Why not drop empty argument lists instead of auto-application?

The idea here would be to disallow () as redundant at both definition site and use site of methods.

The only justification for keeping it that I found here is

Scala encourages to define such “property” methods without a () parameter list whereas side-effecting methods should be defined with it

Other then the above, adding () arg lists appear to be redundant. So long as this is only encouraged and not enforced I don’t see it giving us much, I’d certainly feel that without a guarantee from the compiler I can’t trust it anyway, so () would remain just line noise.

This could be enforced for java methods too: enforce myVal.toString, would this cause any issues? If yes, this part can be omitted.

Also, an effect system won’t make it into Scala 3 but AFAICT is an area of interest that will likely make it in sooner or later, that should be able to give us guarantees wrt. side effects making this encouraged style even more redundant, if there is such a thing (but I find my point valid even if no such effect system will ever be part of the language)

I use () to annotate impure methods. As you say, nothing is enforced by the compiler, but following this convention provides me value and is better than nothing. Obviously I’d love if the compiler itself were able to enforce purity/impurity but until that happens I prefer to have this rather than nothing at all.

Btw, returning an impure type make a method impure. An example is anything that returns an Iterator. If one were to enforce anything in this area to Java methods, one would have to know what Java methods and types are pure and immutable respectively.


This is actually an interesting proposal.

Personally, I would have a hard time adapting to call sites that only call a side-effecting zero-arg method if there were no ():


looks too much like accessing a field/property named delete for my brain to register that this actually has side-effects.

But intuition set aside, I believe the biggest objective issue is that it won’t play well with the combination of default parameters + curried argument lists. Consider the following definition and call site:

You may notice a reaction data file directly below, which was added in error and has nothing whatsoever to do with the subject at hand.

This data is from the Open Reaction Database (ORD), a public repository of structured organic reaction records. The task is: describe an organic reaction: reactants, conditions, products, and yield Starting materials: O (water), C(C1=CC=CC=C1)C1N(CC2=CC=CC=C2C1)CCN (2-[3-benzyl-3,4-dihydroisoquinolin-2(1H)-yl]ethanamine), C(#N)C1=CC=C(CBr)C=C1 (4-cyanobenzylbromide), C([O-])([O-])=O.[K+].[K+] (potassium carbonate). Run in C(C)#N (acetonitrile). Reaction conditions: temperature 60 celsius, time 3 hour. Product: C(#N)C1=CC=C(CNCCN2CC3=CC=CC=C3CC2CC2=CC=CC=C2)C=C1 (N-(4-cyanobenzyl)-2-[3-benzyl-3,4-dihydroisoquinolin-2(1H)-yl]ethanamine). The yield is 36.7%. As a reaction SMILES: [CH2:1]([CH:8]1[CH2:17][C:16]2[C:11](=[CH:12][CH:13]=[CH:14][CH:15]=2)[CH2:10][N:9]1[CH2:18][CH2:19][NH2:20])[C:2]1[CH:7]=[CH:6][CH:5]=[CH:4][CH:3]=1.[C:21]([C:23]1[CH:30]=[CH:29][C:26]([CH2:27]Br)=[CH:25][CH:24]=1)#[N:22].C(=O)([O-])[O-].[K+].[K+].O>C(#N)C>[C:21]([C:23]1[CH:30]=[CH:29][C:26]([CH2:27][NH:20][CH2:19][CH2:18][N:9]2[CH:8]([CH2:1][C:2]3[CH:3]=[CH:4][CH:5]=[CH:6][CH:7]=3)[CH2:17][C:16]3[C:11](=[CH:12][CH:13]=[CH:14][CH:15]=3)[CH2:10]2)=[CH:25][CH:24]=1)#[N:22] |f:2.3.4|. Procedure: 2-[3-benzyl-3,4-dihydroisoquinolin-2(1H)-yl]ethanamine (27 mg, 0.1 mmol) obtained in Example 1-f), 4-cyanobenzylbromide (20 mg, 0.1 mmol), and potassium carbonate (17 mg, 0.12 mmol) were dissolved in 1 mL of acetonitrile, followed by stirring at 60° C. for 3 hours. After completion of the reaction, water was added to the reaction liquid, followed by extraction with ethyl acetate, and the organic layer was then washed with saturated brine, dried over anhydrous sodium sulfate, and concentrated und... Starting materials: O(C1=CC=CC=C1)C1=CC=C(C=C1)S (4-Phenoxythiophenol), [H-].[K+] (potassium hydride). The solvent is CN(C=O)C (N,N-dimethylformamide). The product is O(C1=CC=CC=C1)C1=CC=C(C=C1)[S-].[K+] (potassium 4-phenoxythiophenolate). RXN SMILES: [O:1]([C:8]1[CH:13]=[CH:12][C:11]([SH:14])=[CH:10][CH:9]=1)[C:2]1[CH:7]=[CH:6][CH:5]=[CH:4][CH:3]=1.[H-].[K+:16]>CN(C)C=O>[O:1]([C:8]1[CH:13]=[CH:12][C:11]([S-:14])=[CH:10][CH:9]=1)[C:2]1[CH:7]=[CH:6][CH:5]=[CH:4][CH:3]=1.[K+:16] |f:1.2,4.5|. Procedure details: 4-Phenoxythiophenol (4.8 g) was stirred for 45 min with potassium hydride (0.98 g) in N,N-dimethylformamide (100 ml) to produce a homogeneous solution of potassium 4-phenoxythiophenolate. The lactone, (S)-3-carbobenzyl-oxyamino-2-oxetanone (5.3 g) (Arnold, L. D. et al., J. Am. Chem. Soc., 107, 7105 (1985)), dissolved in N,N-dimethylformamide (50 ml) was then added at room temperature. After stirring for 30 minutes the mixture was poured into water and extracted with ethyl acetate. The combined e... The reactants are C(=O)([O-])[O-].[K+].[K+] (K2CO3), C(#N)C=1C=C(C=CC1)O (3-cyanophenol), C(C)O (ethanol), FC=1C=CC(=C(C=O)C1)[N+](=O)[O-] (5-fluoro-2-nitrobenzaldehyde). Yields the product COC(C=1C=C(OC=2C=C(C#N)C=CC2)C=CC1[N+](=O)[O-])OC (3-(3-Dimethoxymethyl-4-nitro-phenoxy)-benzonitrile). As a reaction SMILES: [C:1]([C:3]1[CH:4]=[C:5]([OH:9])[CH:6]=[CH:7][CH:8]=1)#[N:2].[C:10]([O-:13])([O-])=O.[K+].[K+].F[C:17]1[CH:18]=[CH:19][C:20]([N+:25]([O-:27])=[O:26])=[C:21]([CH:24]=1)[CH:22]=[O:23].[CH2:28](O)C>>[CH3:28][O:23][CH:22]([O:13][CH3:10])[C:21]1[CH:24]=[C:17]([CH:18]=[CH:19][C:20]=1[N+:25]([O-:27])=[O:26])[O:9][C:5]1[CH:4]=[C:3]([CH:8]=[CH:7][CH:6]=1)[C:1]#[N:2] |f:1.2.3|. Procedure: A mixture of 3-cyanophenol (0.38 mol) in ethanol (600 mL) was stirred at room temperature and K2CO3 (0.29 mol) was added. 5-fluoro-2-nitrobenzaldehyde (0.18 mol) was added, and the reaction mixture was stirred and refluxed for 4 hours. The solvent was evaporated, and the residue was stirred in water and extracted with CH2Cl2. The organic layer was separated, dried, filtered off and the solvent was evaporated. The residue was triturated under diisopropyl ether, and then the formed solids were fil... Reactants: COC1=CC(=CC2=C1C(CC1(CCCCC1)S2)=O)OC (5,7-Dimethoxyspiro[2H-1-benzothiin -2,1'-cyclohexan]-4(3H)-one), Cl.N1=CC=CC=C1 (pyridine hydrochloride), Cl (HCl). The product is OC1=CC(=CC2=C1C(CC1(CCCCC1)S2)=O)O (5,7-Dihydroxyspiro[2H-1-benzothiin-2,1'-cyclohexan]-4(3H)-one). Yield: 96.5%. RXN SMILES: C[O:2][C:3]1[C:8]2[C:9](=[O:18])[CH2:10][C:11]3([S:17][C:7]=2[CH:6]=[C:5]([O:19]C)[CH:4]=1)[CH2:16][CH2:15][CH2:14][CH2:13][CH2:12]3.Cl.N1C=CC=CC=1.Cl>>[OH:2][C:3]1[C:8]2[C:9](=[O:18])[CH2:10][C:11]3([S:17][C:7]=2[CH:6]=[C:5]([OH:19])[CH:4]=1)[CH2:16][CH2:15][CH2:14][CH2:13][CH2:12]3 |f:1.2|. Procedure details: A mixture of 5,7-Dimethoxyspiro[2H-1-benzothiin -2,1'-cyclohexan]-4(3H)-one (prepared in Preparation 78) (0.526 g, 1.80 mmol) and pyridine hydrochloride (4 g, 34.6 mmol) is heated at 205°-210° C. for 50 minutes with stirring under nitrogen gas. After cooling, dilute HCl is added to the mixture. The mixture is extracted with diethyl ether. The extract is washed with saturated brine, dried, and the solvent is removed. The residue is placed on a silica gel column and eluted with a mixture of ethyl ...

def foo(arg1: Int = 0)(arg2: Int = 1): Int = arg1


Is the last expression supposed to expand to foo(5)(1) or foo(0)(5). You’ll never know. And if calling a 0-arg method is always supposed to be done without (), you cannot use foo(5)() or foo()(5) for disambiguation. It would look too alien.

For that reason I do not believe this solution is practical in Scala.


I find this situation to be similar to the new status of new, which is allowed when disambiguation is needed. IIUC this means you can still use new everywhere if you want to. That would map to keeping the status quo wrt. ().

To keep things more regular, which is an explicit goal of Scala 3 as far as I know, you could prohibit both new and () when not needed and require it when there is a need for disambiguation. Not sure if this is technically doable in case of new, didn’t look into that. It should be doable in case of ()

new has semantics though—it ensures that the returned object has a distinct identity.


It would also break java interop. Or interop with any JVM language that does not follow the uniform access principle.

foo and foo() can be radically different semantically in that case and must be distinguished from each other.

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If that’s the case Java methods could be left out as per my initial post, they already receive special treatment wrt. dropped auto-application

I don’t think Java interop would be broken. We already treat all () methods in Java as being callable without the ().

However, now that you mention it, I am reminded that it would be devastating to JavaScript interop in Scala.js. Because in Scala.js, whether a method is declared with () or without makes a great deal of difference in the run-time semantics.


Worth adding that parens also matter on the eta-expansion side, non-nullary versus nullary versus nilary.

Starting dotty REPL...
scala> def f(i: Int) = i + 1
def f(i: Int): Int

scala> f
val res0: Int => Int = Lambda$1264/0x0000000100e08040@e3ed455

scala> def m() = 42
def m(): Int

scala> m
1 |m
  |method m must be called with () argument

scala> m : (() => Int)
val res1: () => Int = Lambda$1316/0x0000000100e89040@37e55819

scala> def n = 42
def n: Int

scala> n : (() => Int)
1 |n : (() => Int)
  |Found:    Int
  |Required: () => Int

I see Scala 2 allows n _ but not Scala 3. I need a scorecard.